Date of activity: July 15, 2017
Surrounded by blackboards covered in equations, on July 15, 2017, members of the public were invited into the heart of an institute dedicated to solving the mysteries of the Universe to learn and discuss ideas with world-renowned experimental particle physicist Young-Kee Kim about how the tiniest particles in existence have shaped our Universe.
The Kavli Institute for the Physics and Mathematics of the Universe hosted the Science Café “What Can a Particle Accelerator Discover?” inside the same building where its researchers work every day.
To begin with, everyone was invited to watch a screening of Particle Fever, a 2013 documentary film following both experimental physicists working to get the much anticipated Large Hadron Collider (LHC) up and running so they can search for the Higgs boson, and the theoretical physicists whose work makes up the foundation of the LHC and who are now eagerly awaiting the results to see how their theories, some decades in the making, match up.
Kim, who spends much of her time at CERN working with the Large Hadron Collider, described the celebrations triggered by the Higgs boson discovery and how it became top news internationally. The significance of the Higgs boson, she said, was that researchers could finally explain why particles have mass, and ultimately why all matter, including humans, exists.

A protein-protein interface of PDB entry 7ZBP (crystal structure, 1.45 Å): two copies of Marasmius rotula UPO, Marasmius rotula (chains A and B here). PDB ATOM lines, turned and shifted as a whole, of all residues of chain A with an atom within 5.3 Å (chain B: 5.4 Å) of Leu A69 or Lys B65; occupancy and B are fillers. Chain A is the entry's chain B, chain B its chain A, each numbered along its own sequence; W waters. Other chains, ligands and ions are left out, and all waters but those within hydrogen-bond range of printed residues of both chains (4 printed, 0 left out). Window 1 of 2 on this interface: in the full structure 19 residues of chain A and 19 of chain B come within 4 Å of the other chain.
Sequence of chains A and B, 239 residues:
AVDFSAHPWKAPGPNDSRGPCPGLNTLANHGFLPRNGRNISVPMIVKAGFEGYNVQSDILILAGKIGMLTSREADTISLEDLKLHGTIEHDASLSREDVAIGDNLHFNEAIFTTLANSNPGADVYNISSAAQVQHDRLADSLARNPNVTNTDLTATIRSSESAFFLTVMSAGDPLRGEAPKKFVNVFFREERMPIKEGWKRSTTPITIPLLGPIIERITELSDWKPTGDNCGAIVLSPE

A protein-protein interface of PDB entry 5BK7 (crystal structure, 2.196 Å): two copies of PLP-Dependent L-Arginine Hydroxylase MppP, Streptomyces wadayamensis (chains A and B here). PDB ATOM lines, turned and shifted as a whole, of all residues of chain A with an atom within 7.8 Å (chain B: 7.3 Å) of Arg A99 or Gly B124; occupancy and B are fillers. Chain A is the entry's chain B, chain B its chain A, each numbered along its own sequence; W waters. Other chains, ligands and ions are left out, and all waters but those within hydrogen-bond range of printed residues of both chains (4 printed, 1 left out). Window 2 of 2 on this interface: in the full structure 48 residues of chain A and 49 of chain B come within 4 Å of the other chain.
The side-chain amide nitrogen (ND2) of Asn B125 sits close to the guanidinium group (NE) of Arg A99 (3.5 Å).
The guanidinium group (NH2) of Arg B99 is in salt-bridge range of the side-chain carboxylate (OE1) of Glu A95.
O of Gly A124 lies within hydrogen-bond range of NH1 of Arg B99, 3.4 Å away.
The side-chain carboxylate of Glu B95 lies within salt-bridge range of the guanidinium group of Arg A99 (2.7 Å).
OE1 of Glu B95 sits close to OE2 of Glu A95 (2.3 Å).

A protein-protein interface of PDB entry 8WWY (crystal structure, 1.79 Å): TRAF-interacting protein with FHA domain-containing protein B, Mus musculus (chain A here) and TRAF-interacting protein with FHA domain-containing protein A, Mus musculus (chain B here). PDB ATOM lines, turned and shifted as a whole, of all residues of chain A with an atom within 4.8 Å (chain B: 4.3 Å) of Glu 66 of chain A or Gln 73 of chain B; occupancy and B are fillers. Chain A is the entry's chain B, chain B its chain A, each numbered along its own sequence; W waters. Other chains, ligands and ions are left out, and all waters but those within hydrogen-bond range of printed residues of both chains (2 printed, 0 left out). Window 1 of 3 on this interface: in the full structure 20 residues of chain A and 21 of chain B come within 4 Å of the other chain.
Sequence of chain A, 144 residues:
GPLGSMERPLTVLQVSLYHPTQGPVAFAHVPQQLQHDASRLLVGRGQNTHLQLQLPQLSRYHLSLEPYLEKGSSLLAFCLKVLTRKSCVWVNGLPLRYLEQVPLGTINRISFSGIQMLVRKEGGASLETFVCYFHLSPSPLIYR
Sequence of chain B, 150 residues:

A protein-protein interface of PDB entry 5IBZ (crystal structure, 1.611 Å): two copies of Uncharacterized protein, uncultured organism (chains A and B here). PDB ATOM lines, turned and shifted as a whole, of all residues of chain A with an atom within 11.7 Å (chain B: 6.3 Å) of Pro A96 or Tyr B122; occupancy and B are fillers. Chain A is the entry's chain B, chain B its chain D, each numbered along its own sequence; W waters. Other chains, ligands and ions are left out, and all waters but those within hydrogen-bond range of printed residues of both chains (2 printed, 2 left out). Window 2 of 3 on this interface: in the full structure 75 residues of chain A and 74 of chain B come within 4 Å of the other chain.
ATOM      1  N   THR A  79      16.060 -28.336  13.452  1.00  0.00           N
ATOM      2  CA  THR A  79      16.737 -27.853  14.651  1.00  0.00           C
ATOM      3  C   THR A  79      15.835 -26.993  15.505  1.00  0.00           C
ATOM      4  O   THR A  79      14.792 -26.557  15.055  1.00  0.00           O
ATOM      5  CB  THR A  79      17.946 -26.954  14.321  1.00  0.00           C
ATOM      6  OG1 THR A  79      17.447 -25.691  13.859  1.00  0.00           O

However, the next point Kim made was that the Higgs boson was not the final goal of particle physics, and that almost 30,000 particle accelerators exist in the world today from those at CERN in Europe to KEK/J-PARC in Japan to Fermilab in the United States. Some particle accelerators are made for scientific discovery, some for manufacturing, and some for national security.
Kim explained how particle accelerators today are helping researchers to uncover mysteries of the Universe such as the identity of dark matter, and how they were giant microscopes, allowing researchers to study the particles our Universe is made of. They were also time machines, allowing researchers to study particles from the earliest moments of the Universe.
As an example, Kim described how trillions of neutrinos zip through people every second. Projects being carried out today at J-PARC and Super-Kamiokande in Japan, and Fermilab in the United States are looking for direct evidence of CP violation.
After Kim’s talk, everyone was invited to tea time, and several participants including lots of young students were seen approaching Kim, asking her questions about her talk and exchanging ideas over tea and biscuits.